The ability of people with autism to read what someone is feeling or thinking by looking at their eyes and face may have been underestimated, according to research conducted by a developmental psychology expert from London’s Kingston University.
Autism is a condition that affects social communication and it is widely believed people on the autism spectrum find reading expressions particularly challenging. Yet a new study by senior lecturer in developmental psychology Dr. Elisa Back, from the University’s Faculty of Business and Social Sciences, suggests this is not always the case.
The findings have important implications for healthcare and education professionals working with children and young people with autism. “This is a controversial area of research, as there are conflicting findings from previous studies,” Dr. Back said. “It is important to go beyond the question of whether young people with autism have the ability to recognise complex emotions or mental states from faces to also investigate exactly how they infer these mental states. Does initial attraction to particular areas of the face and the use of subsequent processing strategies differ in young people on the autism spectrum compared to those who are neurotypical?”
In research just published by leading American journal Child Development, a journal of the Society for Research in Child Development, Dr. Back investigated the speed at which adolescents on the spectrum could attribute the correct mental state to faces using videos on a computer and sophisticated eye tracking equipment. Dr. Back also investigated the face-processing strategies used by autistic children to identify mental states such as worry or relief and looked at whether they differed from other young people.
Dr. Back, who is director of the Developing Minds Lab within the University’s psychology department, worked with a group of 32 adolescents aged between 11 and 16, half of whom had an autism diagnosis. They were matched in age, IQ and gender with 16 typically developing young people. Participants were presented with a series of faces portraying eight mental states in three conditions. They were shown full moving faces, as well as faces where either the eyes or the mouth were kept static and neutral, while the rest of the face was still moving and expressive.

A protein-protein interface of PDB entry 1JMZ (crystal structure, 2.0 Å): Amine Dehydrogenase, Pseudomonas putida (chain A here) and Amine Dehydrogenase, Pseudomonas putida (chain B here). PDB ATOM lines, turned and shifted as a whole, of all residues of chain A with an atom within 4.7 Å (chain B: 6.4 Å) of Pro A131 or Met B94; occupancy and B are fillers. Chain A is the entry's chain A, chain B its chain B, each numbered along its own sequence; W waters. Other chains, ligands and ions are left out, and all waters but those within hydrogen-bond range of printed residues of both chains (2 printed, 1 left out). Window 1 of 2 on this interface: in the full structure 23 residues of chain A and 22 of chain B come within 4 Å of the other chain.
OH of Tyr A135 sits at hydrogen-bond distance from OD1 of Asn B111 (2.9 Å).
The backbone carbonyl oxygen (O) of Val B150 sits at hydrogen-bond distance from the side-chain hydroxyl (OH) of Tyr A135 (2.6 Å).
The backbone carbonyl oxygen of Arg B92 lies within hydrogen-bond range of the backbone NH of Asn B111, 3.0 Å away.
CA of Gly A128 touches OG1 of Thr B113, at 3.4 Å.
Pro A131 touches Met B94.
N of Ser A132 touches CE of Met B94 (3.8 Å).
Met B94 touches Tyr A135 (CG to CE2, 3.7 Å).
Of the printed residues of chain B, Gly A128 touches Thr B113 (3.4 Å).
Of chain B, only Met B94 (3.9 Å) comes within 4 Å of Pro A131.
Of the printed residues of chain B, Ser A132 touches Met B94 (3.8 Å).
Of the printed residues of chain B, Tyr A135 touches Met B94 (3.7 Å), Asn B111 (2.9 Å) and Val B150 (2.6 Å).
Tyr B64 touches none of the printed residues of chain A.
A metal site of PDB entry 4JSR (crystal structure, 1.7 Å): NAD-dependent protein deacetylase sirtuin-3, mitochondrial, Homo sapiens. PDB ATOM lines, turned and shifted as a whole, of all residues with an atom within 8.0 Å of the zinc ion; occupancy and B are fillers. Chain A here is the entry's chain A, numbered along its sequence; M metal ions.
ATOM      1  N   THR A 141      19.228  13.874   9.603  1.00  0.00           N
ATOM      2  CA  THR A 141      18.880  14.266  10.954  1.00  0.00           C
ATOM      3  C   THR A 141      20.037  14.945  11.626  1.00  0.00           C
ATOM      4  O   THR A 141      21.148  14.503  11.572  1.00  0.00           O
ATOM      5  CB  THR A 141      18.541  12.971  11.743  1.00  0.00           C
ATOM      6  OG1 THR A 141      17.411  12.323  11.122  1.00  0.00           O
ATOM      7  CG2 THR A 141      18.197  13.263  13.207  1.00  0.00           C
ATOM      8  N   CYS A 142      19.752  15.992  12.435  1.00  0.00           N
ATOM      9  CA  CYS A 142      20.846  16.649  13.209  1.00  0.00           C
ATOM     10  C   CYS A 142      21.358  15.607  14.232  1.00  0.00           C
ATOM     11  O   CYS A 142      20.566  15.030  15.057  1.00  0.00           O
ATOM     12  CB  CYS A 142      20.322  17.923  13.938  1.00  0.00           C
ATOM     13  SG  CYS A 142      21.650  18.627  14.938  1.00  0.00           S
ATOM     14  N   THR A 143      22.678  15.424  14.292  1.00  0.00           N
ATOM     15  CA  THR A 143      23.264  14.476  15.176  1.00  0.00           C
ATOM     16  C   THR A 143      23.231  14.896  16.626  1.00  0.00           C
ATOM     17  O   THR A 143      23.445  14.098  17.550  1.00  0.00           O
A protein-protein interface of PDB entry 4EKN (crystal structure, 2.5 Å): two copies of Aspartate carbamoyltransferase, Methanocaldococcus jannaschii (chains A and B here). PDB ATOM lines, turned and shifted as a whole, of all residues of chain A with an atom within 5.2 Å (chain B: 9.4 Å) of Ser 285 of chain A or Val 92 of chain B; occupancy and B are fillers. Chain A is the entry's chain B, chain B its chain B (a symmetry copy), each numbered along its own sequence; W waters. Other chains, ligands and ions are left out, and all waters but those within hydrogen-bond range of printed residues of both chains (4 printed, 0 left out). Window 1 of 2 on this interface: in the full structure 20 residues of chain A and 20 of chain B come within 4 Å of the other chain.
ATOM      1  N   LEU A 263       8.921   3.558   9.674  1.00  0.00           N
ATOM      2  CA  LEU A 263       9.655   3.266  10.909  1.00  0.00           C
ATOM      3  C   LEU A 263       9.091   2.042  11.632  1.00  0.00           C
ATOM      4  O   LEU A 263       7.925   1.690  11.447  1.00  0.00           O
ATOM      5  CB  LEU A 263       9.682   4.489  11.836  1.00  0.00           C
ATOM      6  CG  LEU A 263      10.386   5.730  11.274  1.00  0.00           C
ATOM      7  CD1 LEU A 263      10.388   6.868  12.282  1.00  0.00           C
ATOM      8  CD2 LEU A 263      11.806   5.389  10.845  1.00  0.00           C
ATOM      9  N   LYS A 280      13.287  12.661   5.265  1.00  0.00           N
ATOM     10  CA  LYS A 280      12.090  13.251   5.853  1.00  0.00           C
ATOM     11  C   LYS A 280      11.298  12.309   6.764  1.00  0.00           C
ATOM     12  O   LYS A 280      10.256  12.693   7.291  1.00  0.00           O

For each one, they were then shown a word describing a particular mental state and asked to judge whether it described what the person was thinking or feeling, with Dr. Back recording participants’ accuracy, as well as their response times and eye movements.
“The combination of these more sensitive measures meant I was able to investigate how the young people recognised a range of facial expressions,” Dr. Back said. “The results showed those with autism performed very similarly to those who were typically developing in terms of accuracy, the speed at which they responded and eye movements.”
This was contrary to a considerable amount of previous research, which often contended that children on the autism spectrum had a deficit in this area, or were more impaired than other children, Dr. Back explained. “The findings were surprising—not because they showed children with autism could recognise mental states from faces, but that, when looking at the more sensitive measures such as the way they scanned a person’s face or the speed at which they attributed mental states to facial expressions, there was no difference,” she said.
More research was now needed on how the speed of an expression passing across the face affected the ability of a person with autism to recognise mental states, Dr. Back added. “Out of all the measures this was the least conclusive. There still wasn’t a significant difference between the groups, but there could be discrepancies in recognising what we refer to as micro expressions—which are really sped up, mini-expressions. This could be where children with autism struggle more than typically developing children,” she said. Further work in this area is currently being undertaken by one of Dr. Back’s Ph.D. students.
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